Exercising between the ages of 40-50 can help in maintaining proper brain health and expanding life expectancy, revealed a new study.
The study published in the Journal Neurology
examined whether having reduced midlife fitness levels in the early life can affect the brain morphology in the later stages of life.
‘Midlife cardiovascular fitness may be an important step towards ensuring healthy brain aging.’
Researchers from the Boston University School of Medicine in the United States examined 1,583 people enrolled in the Framingham Heart Study, with an average age of 40 and without dementia or heart disease. The volunteers were subjected to a treadmill test at the start of the study and after two decades, a treadmill test along with MRI brain scans were conducted.
They analyzed cardiovascular (CV) fitness, exercise blood pressure (BP) and heart rate (HR) in the volunteers. In the first test, 89 percent of the participants achieved their target heart rate and had an average estimated exercise capacity of 39 mL/kg/min.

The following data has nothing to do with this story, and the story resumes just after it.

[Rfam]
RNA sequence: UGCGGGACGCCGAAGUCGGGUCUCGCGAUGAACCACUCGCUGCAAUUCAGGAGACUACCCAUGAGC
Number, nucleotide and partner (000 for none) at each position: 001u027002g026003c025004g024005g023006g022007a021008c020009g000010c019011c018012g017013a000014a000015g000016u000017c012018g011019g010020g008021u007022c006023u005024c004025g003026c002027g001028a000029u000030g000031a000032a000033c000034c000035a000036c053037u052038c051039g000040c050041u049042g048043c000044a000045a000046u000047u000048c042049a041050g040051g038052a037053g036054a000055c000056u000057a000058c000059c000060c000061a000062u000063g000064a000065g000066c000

After two decades, the researchers found that each eight mL/kg/min of exercise capacity below the average performance level in the first test was associated with enough reduction in brain volume.
The team also found that people whose blood pressure and heart rate went up at a higher rate during exercise also were more likely to have smaller brain volumes two decades later.
Authors conclude that poor cardiovascular fitness and excessive exercise blood pressure and heart rate were associated with worse brain morphology in later life. They suggested that midlife CV fitness may be an important step towards ensuring healthy brain aging.
Reference: Nicole L. Spartano, Jayandra J. Himali, "Midlife exercise blood pressure, heart rate, and fitness relate to brain volume 2 decades later," Neurology, 10.1212/WNL.0000000000002415.